Lyrical landscapes

Animation of a gramophone horn sidling up to Carol Krauss

Her love of music inspired CAROL KRAUSS to invent a whole new style of painting

By David Brittan

Can you paint a song? It sounds like a paradox, but that’s the challenge the New England artist Carol Krauss set for herself in her latest series of creations combining photography, encaustic (hot wax) painting, and other media. After years of grooving to rock, pop, and jazz while she worked, she says, “I became mesmerized by the possibility that I could capture a song in a painting.”

Carol began her quest by getting more intimate with the music in her life. She read up on favorite performers and songwriters — from Irving Berlin to Keith Jarrett, Motown legends to the Grateful Dead. She began to hear their music with fresh ears, noticing the blends of instruments, the interplay of melodies and harmonies, the poetry in the words. “I listened deeply, intensely, repetitively,” she says.

Turning this new awareness into art has required much back-and-forth between the sound world and the visual. For Carol, a long-time photographer, the starting point is usually one of her colorful, semi-abstract landscape photographs. She free-associates from there. “The photo will trigger an image from a song,” she says. Then she loads up the song and listens as she works, letting its mood affect the colors, textures, and forms she adds to the painting. She builds up the image layer by layer, embedding the photo in the topography of the scene.

The crowning touch — perhaps the defining feature of this series — is the addition of what looks like handwriting, but isn’t. It’s a device the artist came across by accident.

“One day,” she says, “while melting, painting, and layering wax, I was listening to some music and found myself scribbling notes about the song with my free hand. I couldn’t read a thing later, but I was struck by the graphic element of my feeble attempt to write with my nondominant hand.”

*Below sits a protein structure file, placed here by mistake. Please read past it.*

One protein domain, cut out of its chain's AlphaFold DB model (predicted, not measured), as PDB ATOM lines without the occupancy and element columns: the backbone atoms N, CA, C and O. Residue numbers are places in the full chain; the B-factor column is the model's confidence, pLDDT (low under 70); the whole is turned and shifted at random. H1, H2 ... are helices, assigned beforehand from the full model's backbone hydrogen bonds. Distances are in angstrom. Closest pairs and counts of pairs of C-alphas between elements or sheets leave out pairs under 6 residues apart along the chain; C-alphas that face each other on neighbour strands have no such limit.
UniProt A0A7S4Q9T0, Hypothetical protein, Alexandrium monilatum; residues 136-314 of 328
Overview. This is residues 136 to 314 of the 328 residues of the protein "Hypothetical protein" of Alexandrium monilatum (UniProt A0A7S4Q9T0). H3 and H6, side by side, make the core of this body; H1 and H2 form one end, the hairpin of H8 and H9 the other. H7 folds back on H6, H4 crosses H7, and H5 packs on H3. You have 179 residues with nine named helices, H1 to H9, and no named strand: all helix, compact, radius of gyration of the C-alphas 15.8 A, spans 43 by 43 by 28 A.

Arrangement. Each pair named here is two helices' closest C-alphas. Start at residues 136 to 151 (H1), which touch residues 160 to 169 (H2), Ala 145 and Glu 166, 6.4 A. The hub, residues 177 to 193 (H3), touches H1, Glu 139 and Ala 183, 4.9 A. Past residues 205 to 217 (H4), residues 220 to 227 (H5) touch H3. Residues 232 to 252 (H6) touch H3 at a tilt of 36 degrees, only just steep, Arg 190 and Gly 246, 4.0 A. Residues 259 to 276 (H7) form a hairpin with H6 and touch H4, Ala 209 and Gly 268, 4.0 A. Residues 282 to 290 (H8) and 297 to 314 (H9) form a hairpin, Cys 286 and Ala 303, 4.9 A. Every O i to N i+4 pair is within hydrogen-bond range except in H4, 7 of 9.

She learned that such script, devoid of symbolic meaning, is called asemic writing. Medieval scribes did it. Emily Dickinson did it. Modern artists do it.

When Carol Krauss does it, she uses oil paint to lay down a block of color, then “writes” on it with a bamboo skewer, filling the block with her enigmatic marks. Sometimes, she says, the marks are “a portion of the lyrics written backwards with my nondominant hand. In other cases, they’re simply a response to the sound of the music.” Each song seems to inspire its own graphical style — evoking tangles of DNA, perhaps, or the alphabet of some lost civilization.

The many layers — literal and figurative — come together to form works of exhilarating depth. The paintings seem to hover between dimensions: flat yet sculptural, near yet far, earthly yet alien. And with those blocks of faux text, your brain can’t quite decide if it’s looking at a document or an image. This only adds to the sense of mystery.

Some paintings resemble dreamscapes, with all the unconscious symbolism the word implies. “How Deep Is the Ocean?” — while inspired by a sweet song about love — seems to hint at the dark side of that perilous emotion. A tiny rowboat floats precariously on a patch of birch bark in the sky. In the sea below, a tidal wave looms, as the shadows of sunken vessels submit to scissorlike blades. Here there be monsters.